NEW YORK (Reuters) - After 13-year-old Sahil Shah lost his sense of smell to COVID-19 in November, his parents looked everywhere for help.
"We met with neurologists, neurosurgeons, ENT specialists, and all of them said if it was supposed to come back, it would have come back by now,” said Sahil’s father, Pratik Shah.
But six months later, the teenager from Chicago still had no sense of smell or taste.
The family sought help from an unlikely source - New York fragrance expert Sue Phillips. She has helped develop and market perfumes for Elizabeth Arden, Lancome and Tiffany & Co, and now runs her own company, Scenterprises.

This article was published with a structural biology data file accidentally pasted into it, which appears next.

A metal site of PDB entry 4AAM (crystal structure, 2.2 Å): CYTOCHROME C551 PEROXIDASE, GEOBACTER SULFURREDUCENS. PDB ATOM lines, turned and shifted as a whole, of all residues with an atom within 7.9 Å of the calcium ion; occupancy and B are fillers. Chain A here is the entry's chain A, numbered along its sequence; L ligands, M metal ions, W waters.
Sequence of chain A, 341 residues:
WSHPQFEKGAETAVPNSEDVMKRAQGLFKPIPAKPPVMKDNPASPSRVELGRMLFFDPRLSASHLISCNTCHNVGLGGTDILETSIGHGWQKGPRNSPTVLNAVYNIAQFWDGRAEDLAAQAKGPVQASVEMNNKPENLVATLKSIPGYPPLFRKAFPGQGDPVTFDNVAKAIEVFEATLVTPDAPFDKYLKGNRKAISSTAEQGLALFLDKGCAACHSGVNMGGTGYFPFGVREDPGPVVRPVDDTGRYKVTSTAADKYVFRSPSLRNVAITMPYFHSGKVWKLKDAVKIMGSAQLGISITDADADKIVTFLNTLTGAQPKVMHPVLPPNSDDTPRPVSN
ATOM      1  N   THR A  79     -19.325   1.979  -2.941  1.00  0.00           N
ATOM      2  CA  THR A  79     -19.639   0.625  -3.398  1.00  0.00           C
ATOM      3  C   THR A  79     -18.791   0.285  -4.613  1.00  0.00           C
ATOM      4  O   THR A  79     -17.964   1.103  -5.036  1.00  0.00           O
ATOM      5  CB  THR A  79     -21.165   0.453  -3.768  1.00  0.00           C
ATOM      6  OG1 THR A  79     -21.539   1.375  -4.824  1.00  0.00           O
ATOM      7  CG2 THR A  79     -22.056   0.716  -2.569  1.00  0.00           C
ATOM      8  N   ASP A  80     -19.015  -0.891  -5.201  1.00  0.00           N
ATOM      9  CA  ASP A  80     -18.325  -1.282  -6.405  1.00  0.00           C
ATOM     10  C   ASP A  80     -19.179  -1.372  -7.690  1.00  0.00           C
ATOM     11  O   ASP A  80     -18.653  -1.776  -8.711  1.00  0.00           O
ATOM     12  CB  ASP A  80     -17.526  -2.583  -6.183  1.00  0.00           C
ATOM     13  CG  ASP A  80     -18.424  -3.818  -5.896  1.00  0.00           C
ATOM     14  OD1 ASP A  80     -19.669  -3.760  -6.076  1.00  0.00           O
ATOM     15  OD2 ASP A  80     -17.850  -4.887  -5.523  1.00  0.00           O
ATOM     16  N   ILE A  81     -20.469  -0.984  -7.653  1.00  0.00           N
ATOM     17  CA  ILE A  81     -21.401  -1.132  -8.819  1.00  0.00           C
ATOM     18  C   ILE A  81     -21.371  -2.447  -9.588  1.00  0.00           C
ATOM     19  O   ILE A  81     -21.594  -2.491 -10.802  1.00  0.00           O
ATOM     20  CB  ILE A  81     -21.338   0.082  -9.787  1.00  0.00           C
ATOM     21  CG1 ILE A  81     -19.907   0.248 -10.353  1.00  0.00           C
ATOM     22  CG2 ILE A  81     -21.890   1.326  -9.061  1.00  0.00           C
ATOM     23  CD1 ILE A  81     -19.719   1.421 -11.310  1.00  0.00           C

“So let me tell you, first of all, I am not a doctor. I’m not a scientist. I’m not even a chemist,” Phillips told a client at her boutique on the Upper East Side of Manhattan.
To begin the process of helping people learn to smell again, Phillips sets up an array of 18 custom-blended fragrances. Starting with the lighter notes such as rose, lavender and mint, Phillips hands one scented blotter strip at a time to her client.
If there is no response, she uses more robust scents, such as spice and musk.